The white balance calibration process is typically executed at the factory site during projection system calibration, and can also be executed (e.g. redone) in the field, in real time or manually, in the course of normal operation to compensate for changes in laser diodes' optical power changes e.g. due to temperature or aging.

For example, a set of R,G,B laser diodes are found to produce maximum light intensity at a white-balanced image, when the DAC_A Gain setting is 100, 140 and 110 for the R, G and B laser diodes respectively. For maximum dimming, the minimum gain setting of red channel DAC_A can be changed down to 1. Thus the Gain may be reduced by a factor of 100—increasing the dimming ratio by a factor of 100.

For any given dimming setting—DAC_A Gain is typically reduced for all three color components by the same ratio or, e.g. as described herein, by a triplet of ratios, one per color, suitable for maintaining white balance e.g. if different white balances have been calibrated for each of several intensities of white. However, reducing DAC_A Gain using (say) the same ratio at all three color components may require rounding which may cause deviation from white balance. For example: if at full gain, DAC_A Gain for red is 100 and DAC_A Gain for green is 140 and for blue is 110, increasing dimming to 100 will yield DAC_A Gain=100/100=1 for the red, which does not require rounding, but will yield 140/100=1.4 for green and 110/100=1.1 for blue, both of which may require rounding. However, if indeed values rounded to the nearest integer e.g. 1 or 2 are set for the green and blue laser diode's DAC_A Gain respectively, this slightly disturbs the white balance.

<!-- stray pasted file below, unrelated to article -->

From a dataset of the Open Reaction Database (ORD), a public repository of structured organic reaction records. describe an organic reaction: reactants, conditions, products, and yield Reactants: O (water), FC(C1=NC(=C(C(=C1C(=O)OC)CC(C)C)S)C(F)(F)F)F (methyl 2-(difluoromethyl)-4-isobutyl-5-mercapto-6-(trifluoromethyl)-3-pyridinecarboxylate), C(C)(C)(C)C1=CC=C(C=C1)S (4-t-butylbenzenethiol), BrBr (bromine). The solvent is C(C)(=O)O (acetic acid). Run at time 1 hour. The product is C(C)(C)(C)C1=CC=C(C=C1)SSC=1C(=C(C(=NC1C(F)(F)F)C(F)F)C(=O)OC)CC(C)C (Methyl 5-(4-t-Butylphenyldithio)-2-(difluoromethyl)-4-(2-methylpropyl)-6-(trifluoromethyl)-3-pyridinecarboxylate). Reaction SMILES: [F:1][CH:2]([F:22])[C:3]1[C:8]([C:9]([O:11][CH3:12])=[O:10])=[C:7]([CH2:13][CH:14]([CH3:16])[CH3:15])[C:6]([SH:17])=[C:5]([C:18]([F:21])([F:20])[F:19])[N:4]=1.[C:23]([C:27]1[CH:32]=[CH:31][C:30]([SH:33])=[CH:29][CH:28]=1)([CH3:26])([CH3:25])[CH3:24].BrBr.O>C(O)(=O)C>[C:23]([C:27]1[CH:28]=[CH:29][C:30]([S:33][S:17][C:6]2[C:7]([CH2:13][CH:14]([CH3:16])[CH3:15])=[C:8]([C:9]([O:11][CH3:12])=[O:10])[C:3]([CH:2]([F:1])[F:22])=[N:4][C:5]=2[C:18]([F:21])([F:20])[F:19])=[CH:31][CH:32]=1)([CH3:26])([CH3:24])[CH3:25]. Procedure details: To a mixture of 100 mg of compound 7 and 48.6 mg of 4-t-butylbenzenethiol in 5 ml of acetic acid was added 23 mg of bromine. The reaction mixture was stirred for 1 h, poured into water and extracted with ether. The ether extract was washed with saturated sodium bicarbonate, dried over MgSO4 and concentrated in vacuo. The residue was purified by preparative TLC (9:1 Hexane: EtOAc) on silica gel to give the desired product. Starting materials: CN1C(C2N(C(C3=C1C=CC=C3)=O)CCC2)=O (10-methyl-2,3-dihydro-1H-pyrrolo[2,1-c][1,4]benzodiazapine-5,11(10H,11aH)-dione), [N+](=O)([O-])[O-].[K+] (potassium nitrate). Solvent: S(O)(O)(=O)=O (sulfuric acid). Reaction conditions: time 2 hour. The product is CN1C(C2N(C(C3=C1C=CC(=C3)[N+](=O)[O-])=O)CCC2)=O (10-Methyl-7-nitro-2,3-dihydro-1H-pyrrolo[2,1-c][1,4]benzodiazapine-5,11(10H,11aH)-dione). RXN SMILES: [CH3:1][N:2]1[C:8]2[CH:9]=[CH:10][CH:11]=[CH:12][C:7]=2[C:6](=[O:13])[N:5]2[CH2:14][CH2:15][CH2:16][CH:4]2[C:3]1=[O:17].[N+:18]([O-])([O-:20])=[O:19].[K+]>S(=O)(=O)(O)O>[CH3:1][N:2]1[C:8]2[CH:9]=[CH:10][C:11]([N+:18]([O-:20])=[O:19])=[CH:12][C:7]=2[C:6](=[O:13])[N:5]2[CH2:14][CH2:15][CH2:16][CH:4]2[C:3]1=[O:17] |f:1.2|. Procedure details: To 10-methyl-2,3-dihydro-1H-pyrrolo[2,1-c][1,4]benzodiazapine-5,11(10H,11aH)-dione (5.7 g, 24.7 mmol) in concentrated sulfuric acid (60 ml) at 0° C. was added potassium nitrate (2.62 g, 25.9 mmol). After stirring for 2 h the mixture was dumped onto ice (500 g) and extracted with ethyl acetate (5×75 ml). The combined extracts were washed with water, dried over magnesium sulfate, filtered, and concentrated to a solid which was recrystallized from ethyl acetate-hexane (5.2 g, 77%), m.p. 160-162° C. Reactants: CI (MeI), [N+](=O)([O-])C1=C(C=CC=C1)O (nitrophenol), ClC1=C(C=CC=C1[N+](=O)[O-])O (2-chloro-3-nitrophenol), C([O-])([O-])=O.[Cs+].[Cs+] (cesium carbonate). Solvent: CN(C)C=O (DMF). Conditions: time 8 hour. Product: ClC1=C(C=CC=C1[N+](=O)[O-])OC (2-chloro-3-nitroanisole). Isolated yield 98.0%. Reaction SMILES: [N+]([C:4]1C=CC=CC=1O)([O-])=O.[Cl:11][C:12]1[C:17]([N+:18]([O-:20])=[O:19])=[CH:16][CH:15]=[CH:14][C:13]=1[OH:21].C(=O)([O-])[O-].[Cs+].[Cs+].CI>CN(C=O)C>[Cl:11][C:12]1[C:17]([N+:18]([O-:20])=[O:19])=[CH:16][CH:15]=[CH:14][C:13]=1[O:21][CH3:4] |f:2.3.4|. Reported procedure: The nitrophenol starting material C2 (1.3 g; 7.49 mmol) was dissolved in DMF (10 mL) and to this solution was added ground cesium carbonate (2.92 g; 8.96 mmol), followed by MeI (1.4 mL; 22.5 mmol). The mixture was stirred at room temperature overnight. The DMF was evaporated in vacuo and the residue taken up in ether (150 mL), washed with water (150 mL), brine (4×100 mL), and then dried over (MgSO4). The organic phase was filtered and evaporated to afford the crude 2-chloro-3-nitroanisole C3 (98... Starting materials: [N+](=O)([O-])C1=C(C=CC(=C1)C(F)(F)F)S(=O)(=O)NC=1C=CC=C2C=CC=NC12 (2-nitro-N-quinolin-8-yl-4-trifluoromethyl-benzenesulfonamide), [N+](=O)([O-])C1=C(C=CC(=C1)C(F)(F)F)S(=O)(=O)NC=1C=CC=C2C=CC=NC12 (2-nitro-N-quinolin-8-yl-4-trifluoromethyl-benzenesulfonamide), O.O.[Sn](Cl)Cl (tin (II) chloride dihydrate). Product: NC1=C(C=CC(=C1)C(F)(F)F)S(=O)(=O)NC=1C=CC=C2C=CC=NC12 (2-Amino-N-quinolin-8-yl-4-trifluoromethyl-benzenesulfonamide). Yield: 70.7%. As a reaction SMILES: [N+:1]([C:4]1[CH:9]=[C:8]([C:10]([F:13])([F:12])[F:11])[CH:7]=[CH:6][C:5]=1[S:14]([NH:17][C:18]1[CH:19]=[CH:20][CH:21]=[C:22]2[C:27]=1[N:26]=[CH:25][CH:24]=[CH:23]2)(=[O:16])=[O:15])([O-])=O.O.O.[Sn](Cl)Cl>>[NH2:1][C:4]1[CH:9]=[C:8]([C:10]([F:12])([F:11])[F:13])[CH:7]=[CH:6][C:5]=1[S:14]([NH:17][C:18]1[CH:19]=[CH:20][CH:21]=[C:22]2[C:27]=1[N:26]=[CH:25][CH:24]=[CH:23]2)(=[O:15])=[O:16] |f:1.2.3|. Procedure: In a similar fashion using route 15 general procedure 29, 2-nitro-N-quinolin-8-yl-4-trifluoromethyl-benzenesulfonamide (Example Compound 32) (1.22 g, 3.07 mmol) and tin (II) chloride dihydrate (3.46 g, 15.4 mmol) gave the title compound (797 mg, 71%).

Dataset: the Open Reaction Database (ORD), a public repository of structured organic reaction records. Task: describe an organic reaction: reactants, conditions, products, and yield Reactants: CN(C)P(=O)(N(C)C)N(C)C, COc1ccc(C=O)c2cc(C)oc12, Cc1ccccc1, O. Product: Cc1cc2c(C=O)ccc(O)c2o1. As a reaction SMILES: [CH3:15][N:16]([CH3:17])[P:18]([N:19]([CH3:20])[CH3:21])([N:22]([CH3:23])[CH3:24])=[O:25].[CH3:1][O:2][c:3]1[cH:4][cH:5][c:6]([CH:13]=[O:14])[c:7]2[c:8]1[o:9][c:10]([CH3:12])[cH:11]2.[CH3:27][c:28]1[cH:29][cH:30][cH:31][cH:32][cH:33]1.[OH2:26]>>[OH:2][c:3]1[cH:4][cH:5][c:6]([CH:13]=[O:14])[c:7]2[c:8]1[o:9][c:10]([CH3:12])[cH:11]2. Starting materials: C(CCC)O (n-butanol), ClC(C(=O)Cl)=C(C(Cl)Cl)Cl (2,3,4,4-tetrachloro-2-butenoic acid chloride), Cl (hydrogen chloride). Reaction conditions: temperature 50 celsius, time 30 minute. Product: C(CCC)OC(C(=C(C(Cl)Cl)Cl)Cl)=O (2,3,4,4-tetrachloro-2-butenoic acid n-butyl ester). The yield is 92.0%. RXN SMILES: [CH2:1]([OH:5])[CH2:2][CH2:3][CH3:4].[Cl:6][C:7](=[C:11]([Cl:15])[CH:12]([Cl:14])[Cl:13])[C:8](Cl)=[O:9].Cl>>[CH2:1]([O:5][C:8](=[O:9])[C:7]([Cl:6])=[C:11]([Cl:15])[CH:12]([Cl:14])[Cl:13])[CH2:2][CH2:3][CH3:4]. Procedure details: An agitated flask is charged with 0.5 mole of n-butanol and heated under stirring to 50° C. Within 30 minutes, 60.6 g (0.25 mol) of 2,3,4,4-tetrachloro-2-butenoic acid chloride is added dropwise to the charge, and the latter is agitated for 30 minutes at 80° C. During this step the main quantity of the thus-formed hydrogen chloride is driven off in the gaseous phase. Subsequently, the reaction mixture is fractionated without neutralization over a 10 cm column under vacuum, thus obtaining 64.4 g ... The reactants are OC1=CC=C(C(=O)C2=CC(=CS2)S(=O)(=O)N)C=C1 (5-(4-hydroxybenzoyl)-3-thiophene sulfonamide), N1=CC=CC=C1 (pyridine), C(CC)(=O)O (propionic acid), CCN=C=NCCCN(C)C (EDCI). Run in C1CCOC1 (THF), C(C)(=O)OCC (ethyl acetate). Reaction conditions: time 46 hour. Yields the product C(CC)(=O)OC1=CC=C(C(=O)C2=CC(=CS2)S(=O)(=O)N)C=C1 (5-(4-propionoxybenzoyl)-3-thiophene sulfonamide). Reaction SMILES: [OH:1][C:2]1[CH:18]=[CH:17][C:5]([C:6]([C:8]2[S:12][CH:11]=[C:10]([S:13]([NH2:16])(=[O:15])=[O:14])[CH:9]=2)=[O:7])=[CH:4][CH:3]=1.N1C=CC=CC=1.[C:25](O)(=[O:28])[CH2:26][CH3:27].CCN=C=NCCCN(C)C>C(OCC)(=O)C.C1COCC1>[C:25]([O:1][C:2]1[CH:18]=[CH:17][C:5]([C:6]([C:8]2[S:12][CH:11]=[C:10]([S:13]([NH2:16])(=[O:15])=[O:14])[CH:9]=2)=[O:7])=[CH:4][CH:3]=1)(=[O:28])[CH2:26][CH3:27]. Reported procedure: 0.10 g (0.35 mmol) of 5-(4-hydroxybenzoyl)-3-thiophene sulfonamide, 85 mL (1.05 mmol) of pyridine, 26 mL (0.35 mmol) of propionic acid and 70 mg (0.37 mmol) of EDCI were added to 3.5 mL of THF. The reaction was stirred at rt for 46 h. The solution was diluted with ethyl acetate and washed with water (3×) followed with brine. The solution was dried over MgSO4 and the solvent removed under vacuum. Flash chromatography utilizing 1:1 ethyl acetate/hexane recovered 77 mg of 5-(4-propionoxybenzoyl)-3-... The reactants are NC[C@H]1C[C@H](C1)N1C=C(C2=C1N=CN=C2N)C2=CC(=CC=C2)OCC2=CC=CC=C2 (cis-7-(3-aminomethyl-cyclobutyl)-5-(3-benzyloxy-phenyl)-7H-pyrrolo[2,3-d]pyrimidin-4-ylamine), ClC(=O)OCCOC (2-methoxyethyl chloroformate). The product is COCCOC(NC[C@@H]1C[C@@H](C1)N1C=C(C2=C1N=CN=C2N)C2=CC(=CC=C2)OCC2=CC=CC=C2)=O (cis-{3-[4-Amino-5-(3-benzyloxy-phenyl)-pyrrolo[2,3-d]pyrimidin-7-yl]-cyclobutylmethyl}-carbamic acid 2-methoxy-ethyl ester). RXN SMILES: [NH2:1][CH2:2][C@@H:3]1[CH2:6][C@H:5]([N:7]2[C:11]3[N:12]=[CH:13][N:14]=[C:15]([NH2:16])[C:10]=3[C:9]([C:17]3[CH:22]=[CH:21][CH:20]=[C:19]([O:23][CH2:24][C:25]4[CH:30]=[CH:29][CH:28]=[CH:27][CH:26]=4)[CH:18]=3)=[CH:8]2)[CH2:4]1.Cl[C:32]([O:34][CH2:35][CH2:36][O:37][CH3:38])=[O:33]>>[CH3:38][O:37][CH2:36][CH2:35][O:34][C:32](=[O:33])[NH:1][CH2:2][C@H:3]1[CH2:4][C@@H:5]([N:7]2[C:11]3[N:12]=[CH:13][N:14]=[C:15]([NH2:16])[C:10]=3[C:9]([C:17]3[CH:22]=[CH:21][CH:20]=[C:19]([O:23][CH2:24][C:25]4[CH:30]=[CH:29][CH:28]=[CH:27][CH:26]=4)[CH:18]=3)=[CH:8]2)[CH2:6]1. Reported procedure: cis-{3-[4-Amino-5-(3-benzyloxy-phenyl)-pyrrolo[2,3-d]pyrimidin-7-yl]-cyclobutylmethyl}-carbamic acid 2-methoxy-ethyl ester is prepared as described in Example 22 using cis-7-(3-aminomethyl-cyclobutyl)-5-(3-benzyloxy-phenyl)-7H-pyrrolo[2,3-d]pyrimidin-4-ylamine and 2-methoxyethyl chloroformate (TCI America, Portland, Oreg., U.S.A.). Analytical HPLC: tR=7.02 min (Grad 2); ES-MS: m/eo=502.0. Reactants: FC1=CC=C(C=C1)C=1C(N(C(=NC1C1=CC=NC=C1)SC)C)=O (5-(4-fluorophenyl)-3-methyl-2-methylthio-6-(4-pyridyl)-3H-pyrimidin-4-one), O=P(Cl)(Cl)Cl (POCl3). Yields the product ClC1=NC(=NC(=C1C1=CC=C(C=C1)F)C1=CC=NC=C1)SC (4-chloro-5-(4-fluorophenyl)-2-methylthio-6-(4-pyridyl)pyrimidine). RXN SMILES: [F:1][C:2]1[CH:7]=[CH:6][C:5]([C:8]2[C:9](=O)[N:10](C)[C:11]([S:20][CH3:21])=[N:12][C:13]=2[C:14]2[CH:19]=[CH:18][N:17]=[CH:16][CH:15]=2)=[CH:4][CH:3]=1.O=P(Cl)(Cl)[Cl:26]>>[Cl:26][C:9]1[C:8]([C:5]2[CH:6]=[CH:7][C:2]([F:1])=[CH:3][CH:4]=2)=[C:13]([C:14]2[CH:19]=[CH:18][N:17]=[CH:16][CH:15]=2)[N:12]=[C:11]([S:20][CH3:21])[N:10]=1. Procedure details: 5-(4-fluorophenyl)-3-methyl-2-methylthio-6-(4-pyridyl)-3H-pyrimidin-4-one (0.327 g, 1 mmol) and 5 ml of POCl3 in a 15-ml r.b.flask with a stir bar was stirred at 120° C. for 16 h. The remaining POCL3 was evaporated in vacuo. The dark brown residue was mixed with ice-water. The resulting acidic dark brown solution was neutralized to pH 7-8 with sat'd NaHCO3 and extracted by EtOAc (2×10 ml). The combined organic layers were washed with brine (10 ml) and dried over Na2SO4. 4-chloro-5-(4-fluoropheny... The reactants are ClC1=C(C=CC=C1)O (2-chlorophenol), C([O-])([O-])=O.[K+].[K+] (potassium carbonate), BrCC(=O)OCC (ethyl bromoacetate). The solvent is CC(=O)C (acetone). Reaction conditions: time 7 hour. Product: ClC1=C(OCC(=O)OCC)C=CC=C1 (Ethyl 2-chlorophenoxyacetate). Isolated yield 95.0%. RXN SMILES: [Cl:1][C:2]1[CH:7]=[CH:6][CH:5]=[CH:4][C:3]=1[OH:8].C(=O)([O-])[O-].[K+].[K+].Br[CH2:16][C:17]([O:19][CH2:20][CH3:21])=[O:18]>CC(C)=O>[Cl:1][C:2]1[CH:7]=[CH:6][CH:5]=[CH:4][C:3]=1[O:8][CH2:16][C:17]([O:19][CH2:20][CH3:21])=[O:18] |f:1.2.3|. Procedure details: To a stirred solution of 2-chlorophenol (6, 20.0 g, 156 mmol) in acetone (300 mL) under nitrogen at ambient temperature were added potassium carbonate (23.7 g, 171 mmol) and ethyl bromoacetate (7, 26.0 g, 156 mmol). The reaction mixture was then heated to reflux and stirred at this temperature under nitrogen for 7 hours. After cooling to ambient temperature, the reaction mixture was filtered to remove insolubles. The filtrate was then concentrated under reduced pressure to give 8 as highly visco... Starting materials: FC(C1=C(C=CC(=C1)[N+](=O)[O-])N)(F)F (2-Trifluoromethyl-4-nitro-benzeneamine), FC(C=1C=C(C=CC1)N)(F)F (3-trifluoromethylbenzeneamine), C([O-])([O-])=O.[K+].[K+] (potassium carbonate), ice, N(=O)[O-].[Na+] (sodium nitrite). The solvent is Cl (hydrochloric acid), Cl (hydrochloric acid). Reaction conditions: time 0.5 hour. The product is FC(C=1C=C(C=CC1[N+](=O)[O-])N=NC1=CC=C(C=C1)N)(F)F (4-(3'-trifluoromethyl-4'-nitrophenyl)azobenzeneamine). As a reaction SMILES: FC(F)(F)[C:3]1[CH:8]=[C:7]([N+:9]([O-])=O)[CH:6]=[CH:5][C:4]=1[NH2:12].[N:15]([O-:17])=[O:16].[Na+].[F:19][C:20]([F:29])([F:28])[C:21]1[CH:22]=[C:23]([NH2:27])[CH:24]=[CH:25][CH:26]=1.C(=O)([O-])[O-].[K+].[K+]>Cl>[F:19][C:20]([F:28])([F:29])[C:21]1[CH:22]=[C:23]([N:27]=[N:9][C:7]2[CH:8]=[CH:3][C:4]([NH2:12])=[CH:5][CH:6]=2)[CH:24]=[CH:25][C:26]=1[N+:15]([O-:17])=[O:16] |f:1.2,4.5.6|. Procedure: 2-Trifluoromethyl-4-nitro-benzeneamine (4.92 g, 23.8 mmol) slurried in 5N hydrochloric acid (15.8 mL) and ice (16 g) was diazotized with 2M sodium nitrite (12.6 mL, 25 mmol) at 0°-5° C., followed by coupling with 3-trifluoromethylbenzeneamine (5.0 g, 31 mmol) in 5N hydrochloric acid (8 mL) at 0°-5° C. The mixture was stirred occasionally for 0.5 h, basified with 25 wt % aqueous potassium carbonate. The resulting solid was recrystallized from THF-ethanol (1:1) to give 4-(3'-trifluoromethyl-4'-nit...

According to certain embodiments, the green and blue DAC_A Gain values are (using the above example) rounded up from 1.4 and 1.1 respectively to the closest greater integer which is 2 (typically, to facilitate compensation using a correction factor, the values are rounded up so the correction factor is a number less than or equal to 1). Then, suitable external electronics e.g. ASIC or FPGA that implement the pixel data flow may be used e.g. as shown in FIGS. 1b-3, to multiply each channel pixel value by its correction factor. Continuing with the above example, the green channel pixel data may be multiplied by a correction factor (gain_cf_g) of 1.4/2=0.7 and the blue channel pixel data may be multiplied by a correction factor (gain_cf_B) of 1/1.1=0.909. The controller or CPU may compute Gain_A and the gain correction factor for each channel, and load these values to the LDR data reference DAC and to the correction multiplier in the data flow electronics.

All numerical values stipulated appearing herein are of course merely by way of example.

Data Division:

According to certain embodiments, to increase dimming, the dynamic range of the data may be reduced by pixel data division. Dither may be employed to maintain perceived color resolution despite the reduced dynamic range and resolution caused by data division.

Pixel data (or just data) may for example be 8 bit resolution per color component at the video source and at data DAC input (or there may be a higher resolution—10 or even 12 bits). One method of reducing intensity (increasing dimming) is by dividing the pixel data by a div factor. However, dividing the data reduces dynamic range, and details from the data input are omitted, hence lost. If, for example, data input is divided by 2, the input dynamic range 0-255 is reduced to 0-127, and the l.s. (least significant) bit of data input is lost. If data input is divided by 8, the reduced dynamic range is 0-32, and 3 l.s. bits of data input are lost.

Suitable dither techniques, such as but not limited to temporal dither and spatial dither, can then be used to reduce the visible effect of the lost bits.